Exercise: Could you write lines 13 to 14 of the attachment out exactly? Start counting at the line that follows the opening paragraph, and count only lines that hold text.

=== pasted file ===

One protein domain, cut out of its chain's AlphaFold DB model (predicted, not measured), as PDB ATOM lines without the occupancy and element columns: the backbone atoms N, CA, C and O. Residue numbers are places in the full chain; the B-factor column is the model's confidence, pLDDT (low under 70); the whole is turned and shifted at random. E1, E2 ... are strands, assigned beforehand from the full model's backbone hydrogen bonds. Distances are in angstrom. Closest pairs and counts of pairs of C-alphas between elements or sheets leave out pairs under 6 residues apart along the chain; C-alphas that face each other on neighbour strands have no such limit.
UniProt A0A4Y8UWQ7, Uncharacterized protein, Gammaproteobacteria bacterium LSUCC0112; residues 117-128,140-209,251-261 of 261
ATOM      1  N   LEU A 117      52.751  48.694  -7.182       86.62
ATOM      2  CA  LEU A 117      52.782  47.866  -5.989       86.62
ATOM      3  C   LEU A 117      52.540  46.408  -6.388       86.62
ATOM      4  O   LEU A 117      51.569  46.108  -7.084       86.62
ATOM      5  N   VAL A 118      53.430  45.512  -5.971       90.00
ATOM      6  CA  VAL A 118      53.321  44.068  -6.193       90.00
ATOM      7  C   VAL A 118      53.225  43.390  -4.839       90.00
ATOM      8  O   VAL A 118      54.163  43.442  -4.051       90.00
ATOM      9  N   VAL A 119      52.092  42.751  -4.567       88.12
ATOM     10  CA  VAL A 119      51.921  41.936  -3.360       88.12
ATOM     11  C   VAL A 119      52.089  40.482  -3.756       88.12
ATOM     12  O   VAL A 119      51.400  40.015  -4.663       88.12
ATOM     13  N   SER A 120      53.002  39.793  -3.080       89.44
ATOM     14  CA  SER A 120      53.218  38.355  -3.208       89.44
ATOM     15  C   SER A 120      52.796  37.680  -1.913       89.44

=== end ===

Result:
ATOM     12  O   VAL A 119      51.400  40.015  -4.663       88.12
ATOM     13  N   SER A 120      53.002  39.793  -3.080       89.44